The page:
What is Value-added Agriculture?
Before you start down the road to value-added agriculture, you should understand where the road will lead you. Value-added agriculture is a movement that has created a life of its own. It is an idea that has the potential to change production agriculture and rural America. However, we need to define What is Value-Added Agriculture? Generally there are five ways farmers have of Adding Value. For a more specific definition, we define value-added agriculture using USDA Definition.
However, to be successful in this movement we must look further into this concept of adding value. For example, there is a difference between Capturing Value and Creating Value. Regardless of whether you capture value or create value, the bottom line is that you get paid for providing value. If your business venture does not provide value to the system, there is no reason to expect a return. So the process of creating a successful business involves the search for providing value. Providing value can be in the form of marketing a unique product, filling a market niche, simplifying the supply chain, providing a service, lowering costs, and many other ways. The more value you provide, the more return you can extract from the marketplace.
For more information on this topic, see the links listed below of articles posted on related Web sites
- USDA National Agricultural Library: List of Alternative Crops and Enterprises for Small Farm Diversification
- Value Added - What, Why, How?: PennState Extension
Value-added agriculture generally focuses on production or manufacturing processes, marketing or services that increase the value of primary agricultural commodities, perhaps by increasing appeal to the consumer and the consumer's willingness to pay a premium over similar but undifferentiated products. Usually, a value-added addition is a worthwhile investment because it generates higher return, allow penetration of a new, potentially high-value market, extend the production season, or perhaps create brand identity or develop brand loyalty.
Every five years or so the United States reconsiders its major food, farm and rural policies in a new “Farm Bill”. The Agricultural Act of 2014 (the current Farm Bill) funds farm programs through 2018. This omnibus bill is the primary agriculture-policy tool of the federal government and sets out much of the policy and spending priorities for the United States Department of Agriculture.
Since they began in 1933, farm bills have charted direction for community programs, international agricultural trade, rural-development and conservation programs. They also impact agricultural research, farm credit and food and nutrition programs. For these regions, in various ways they also strongly target, impact and guide American value-added agriculture.
One of the foremost vehicles for value-added agricultural development is the Value-added Producer Grant Program (VAPG). The VAPG was created by the Agricultural Risk protection Act of 2000 and coalesced into the legislation enacted in the 2002 Farm Bill (P.L. 107-171, Sec. 6401). With the Agricultural Act of 2014, $40 million per year is available through the VAPG program.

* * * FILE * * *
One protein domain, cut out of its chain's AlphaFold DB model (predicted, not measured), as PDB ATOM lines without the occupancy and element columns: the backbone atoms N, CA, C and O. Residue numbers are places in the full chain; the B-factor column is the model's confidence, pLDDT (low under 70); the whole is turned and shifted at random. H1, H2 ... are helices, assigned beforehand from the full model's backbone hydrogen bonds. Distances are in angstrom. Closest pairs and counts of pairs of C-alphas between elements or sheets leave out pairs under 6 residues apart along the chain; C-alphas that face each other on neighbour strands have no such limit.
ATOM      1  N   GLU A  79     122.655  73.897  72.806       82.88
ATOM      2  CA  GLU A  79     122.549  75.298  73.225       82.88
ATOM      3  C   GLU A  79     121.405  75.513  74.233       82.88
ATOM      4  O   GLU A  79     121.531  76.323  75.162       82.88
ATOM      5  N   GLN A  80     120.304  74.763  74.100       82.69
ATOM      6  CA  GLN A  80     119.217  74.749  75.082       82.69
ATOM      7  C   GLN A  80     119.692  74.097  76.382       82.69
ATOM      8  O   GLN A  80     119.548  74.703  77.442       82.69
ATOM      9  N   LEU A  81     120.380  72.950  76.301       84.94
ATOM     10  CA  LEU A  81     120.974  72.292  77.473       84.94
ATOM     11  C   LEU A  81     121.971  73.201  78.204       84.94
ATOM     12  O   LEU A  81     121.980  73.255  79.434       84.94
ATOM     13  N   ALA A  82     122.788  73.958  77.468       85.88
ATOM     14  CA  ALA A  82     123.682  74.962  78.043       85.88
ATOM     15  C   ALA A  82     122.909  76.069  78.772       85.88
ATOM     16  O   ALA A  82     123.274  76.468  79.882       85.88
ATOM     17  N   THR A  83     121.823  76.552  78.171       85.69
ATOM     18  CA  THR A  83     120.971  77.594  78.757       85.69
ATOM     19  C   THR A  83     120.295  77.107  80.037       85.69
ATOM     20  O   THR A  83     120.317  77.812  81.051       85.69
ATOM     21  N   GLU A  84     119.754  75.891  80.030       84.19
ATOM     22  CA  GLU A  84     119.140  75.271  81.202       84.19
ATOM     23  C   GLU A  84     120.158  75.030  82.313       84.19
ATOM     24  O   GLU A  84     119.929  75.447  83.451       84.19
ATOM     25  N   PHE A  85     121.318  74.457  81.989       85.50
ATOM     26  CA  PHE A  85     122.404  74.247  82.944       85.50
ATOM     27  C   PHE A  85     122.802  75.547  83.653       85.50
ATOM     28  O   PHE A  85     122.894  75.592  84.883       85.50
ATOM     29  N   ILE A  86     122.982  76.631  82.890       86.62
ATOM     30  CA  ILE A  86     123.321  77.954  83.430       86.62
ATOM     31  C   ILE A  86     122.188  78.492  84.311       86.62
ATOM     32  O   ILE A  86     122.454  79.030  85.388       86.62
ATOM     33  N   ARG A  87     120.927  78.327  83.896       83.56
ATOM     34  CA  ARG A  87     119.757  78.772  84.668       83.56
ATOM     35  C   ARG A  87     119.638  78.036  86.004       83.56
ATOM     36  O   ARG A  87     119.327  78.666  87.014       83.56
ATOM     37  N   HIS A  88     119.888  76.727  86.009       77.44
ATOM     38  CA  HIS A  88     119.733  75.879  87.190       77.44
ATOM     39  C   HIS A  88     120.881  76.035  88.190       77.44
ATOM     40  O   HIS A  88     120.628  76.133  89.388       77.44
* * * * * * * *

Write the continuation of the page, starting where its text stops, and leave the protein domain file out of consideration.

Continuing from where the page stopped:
VAPG applications can be submitted by independent producers, farmer and rancher cooperatives, agricultural producer groups, and majority-controlled producer-based business ventures for the development and marketing of new or enhanced value-added agricultural products (including organic agricultural production). The program is administered by USDA-Rural Development.
National Sustainable Agriculture Coalition: About the Value-added Producer Grant (VAPG) Program
USDA Rural Development: Value-added Producer Grant (VAPG) Program
A wealth of business development and other information is available at Value-added Agriculture Centers across the nation. A list of many of these centers follows:
Cornell University and University of Vermont - Northeast Center for Food Entrepreneurship
Rutgers Food Innovation - Research and Extension Center
Illinois Institute for Rural Affairs
Ohio State University - The Ohio Agricultural Research and Development Center
Ohio University - The Innovation Center
Oklahoma State University - Oklahoma Food and Agricultural Products Research and Technology Center
Oregon State University - Food Innovation Center
Purdue University - The Center for Food and Agricultural Business
St. Joseph University - Center for Food Marketing
University of Georgia - Center for Agribusiness and Economic Development
University of Minnesota - Retail and Food Industry Center
University of Missouri - Value Added Development Center
University of Nebraska - The Food Processing Center
University of Tennessee - Center for Profitable Agriculture
University of Wisconsin - Agricultural Innovation Center
Purdue University - Agriculture Innovation and Commercialization Center
Michigan State University - MSU Product Center for Agriculture and Natural Resources
Pennsylvania State University - The Keystone Agricultural Innovation Center
Cornell University - Cornell AgriTech
Rutgers University - Food Innovation Center
Revised April, 2019.